The worst-case time complexity of quicksort is O(N^2). In practice, we combine quicksort and heapsort to avoid worst-case performance while retaining the fast average speed. The resulting algorithm is called introsort (introspective sort).

Implementation

The two most widely used implementations are glibc qsort and STL (unstable) introsort. Libc qsort calls a function for comparison. For simple comparison, a function call is expensive, which may greatly hurt the efficiency of qsort. STL sort does not have this problem. It is one of the fastest implementations I am aware of. My own implementation of introsort is similar but not as fast as STL introsort.

GNU sort implements a top-down recursive sort. On integer sorting, it is twice slower than introsort (see below). Iterative top-down mergesort is hard to implement. Iterative bottom-up mergesort is much easier. My implementation is a bottom-up one.

Paul Hsieh has also implemented quicksort, heapsort and mergesort. His implementation should be very efficient from what I can tell. To see whether my implementation is good enough, I copied and pasted his codes in my program, and applied “inline” where necessary.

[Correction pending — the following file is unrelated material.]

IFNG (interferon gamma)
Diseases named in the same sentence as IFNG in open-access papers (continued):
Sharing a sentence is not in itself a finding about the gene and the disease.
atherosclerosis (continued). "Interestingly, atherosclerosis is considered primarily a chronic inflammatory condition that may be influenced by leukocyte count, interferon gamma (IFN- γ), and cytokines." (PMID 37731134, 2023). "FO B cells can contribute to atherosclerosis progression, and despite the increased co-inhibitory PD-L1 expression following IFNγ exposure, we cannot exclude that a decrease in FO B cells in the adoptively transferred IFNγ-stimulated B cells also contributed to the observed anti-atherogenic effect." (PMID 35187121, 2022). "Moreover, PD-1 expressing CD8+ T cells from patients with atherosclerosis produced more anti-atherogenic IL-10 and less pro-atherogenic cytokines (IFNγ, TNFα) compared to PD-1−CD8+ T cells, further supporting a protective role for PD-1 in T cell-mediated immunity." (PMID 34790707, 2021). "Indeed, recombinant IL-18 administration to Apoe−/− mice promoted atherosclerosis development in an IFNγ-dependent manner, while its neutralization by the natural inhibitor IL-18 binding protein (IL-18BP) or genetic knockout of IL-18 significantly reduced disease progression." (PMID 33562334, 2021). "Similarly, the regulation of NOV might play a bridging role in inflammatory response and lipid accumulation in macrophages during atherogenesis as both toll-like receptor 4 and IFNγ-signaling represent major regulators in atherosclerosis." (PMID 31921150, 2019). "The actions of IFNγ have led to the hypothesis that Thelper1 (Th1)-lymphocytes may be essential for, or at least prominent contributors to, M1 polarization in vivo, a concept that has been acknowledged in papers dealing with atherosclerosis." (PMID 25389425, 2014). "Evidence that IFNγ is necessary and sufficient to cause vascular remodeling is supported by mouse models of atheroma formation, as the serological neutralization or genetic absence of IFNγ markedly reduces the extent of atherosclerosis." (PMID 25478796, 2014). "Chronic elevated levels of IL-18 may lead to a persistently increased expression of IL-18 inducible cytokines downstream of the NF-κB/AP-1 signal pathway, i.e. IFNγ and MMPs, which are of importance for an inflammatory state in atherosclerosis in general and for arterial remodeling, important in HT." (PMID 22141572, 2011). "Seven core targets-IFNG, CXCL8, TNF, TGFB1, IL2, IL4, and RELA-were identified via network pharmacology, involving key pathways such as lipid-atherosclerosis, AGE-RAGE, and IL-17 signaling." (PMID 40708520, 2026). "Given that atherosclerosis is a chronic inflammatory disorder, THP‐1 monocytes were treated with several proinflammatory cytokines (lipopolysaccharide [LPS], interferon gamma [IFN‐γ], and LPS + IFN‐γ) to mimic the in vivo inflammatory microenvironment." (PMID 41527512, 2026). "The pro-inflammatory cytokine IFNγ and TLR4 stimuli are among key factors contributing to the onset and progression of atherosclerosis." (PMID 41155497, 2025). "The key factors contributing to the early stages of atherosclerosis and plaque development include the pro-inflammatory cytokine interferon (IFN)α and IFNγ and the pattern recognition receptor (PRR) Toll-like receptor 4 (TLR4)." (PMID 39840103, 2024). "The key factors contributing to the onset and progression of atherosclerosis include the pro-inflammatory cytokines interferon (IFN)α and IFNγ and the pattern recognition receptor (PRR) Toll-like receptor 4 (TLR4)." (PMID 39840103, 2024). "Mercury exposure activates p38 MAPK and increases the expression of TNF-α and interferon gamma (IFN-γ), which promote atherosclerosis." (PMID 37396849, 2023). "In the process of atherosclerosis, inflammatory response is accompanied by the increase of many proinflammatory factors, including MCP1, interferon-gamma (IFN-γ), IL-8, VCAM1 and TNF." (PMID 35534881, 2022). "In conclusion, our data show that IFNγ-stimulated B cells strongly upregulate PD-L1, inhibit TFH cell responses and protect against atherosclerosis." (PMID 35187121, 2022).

Comparison

I designed a small benchmark on sorting 50 million random integers. As comparison is cheap in this case, the number of swaps dominate the performance. I compiled and run the program on three machines: MacIntel (Core2-2G/Mac/g++-4.2.1), LinuxIntel (Xeon-1.86G/Linux/g++-4.1.2) and LinuxAMD (Opteron-2G/Linux/g++-3.4.4). On all the three platforms, the program was compiled with “-O2 -fomit-frame-pointer”. The time (in seconds) spent on sorting is showed in the following table:

Algorithm MacIntel LinuxIntel LinuxAMD Linux_icc
STL sort 7.749 8.260 7.170 8.400
STL stable_sort 9.684 11.990 10.270 10.770
libc qsort 16.579 81.190 30.490 81.120
introsort 7.887 8.880 7.670 9.320
iterative mergesort 10.371 12.480 10.110 10.130
binary heapsort 36.651 45.710 42.460 40.820
combsort11 18.131 19.290 19.370 19.490
isort (func call) 16.760 17.380 13.390 16.740
isort (template func) 7.902 8.800 7.690 9.010
Paul’s heapsort 34.790 43.680 40.740 39.060
Paul’s quicksort 8.410 8.940 7.810 9.450
Paul’s mergesort 11.103 13.390 10.680 13.030